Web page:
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Today in History

On March 2, 1932, the 20th Amendment to the Constitution, which moved the date of the presidential inauguration from March 4 to January 20, was passed by Congress and sent to the states for ratification.

On this date:

In 1867, Howard University, a historically Black school of higher learning in Washington, D.C., was founded. Congress passed, over President Andrew Johnson’s veto, the first of four Reconstruction Acts.

In 1877, Republican Rutherford B. Hayes was declared the winner of the 1876 presidential election over Democrat Samuel J. Tilden, even though Tilden had won the popular vote.

In 1917, Puerto Ricans were granted U.S. citizenship as President Woodrow Wilson signed the Jones-Shafroth Act.

In 1939, Roman Catholic Cardinal Eugenio Pacelli (puh-CHEL’-ee) was elected pope on his 63rd birthday; he took the name Pius XII. The Massachusetts legislature voted to ratify the Bill of Rights, 147 years after the first 10 amendments to the U.S. Constitution had gone into effect. (Georgia and Connecticut soon followed.)

In 1943, the three-day Battle of the Bismarck Sea began in the southwest Pacific during World War II; U.S. and Australian warplanes were able to inflict heavy damage on an Imperial Japanese convoy.

In 1962, Wilt Chamberlain scored 100 points for the Philadelphia Warriors in a game against the New York Knicks, an NBA record that still stands. (Philadelphia won, 169-147.)

In 1965, the movie version of the Rodgers and Hammerstein musical “The Sound of Music,” starring Julie Andrews and Christopher Plummer, had its world premiere in New York.

In 1977, the U.S. House of Representatives adopted a strict code of ethics.

In 1985, the government approved a screening test for AIDS that detected antibodies to the virus, allowing possibly contaminated blood to be excluded from the blood supply.

In 1989, representatives from the 12 European Community nations agreed to ban all production of CFCs (chlorofluorocarbons), the synthetic compounds blamed for destroying the Earth’s ozone layer, by the end of the 20th century.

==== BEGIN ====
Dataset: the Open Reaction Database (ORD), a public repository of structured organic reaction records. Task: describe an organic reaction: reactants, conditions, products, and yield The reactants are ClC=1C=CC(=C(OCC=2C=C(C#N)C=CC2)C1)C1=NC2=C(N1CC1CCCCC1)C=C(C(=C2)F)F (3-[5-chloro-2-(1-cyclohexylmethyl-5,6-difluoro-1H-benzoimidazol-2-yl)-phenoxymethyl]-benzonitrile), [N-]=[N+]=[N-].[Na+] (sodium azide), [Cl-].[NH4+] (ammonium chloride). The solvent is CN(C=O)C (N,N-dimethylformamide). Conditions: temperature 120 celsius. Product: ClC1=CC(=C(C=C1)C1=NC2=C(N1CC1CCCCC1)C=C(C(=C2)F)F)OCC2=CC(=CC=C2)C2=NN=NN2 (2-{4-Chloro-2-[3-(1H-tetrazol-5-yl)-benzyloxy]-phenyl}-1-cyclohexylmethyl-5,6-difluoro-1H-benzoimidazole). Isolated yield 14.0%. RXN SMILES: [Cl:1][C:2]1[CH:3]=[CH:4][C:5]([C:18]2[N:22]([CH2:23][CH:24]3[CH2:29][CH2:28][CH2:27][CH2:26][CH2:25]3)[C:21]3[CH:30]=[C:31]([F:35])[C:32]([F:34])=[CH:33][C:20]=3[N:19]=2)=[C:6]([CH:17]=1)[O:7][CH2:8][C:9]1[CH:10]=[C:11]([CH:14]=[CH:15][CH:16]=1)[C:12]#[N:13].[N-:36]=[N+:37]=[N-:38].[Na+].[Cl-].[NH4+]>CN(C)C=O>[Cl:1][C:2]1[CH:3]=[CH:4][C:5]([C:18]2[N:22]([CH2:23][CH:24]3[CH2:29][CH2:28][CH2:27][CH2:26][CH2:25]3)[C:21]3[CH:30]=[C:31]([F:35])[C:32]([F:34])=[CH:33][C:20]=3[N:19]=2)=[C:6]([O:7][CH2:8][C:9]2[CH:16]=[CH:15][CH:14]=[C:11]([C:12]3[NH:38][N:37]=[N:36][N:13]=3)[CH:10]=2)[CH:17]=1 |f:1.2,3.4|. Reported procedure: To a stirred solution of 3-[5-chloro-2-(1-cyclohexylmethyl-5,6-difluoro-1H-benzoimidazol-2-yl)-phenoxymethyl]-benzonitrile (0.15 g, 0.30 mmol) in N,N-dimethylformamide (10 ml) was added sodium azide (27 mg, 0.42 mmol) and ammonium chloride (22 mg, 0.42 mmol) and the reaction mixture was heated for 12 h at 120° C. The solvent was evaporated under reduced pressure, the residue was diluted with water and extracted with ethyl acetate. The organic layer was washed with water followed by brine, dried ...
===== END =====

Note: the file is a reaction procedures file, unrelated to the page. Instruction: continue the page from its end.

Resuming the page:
In 1990, more than 6,000 drivers went on strike against Greyhound Lines Inc. (The company, later declaring an impasse in negotiations, fired the strikers.)

In 1995, the Internet search engine website Yahoo! was incorporated by founders Jerry Yang and David Filo.

Ten years ago: The Supreme Court ruled, 8-1, that a grieving father’s pain over mocking protests at his Marine son’s funeral had to yield to First Amendment protections for free speech in a decision favoring the Westboro Baptist Church of Topeka, Kansas. A man armed with a handgun attacked a bus carrying U.S. Air Force troops at Frankfurt airport, killing two airmen before being taken into custody. (Arid Uka, an Islamic extremist, was later sentenced to life in prison.)

Five years ago: The U.N. Security Council unanimously approved the toughest sanctions against North Korea in two decades, reflecting growing anger at Pyongyang’s latest nuclear test and rocket launch in defiance of a ban on all nuclear-related activity. After nearly a year aboard the international space station, NASA astronaut Scott Kelly and Russia’s Mikhail Kornienko returned to earth aboard a Soyuz capsule.

One year ago: Health officials in Washington state, where a cluster of coronavirus cases had surfaced at a nursing home near Seattle, said four more people had died from the virus. The director-general of the World Health Organization said there was still time to stop the COVID-19 epidemic, saying “containment is feasible.” Vice President Mike Pence said the coronavirus risk to Americans remained low, but that “we’re ready for anything.”

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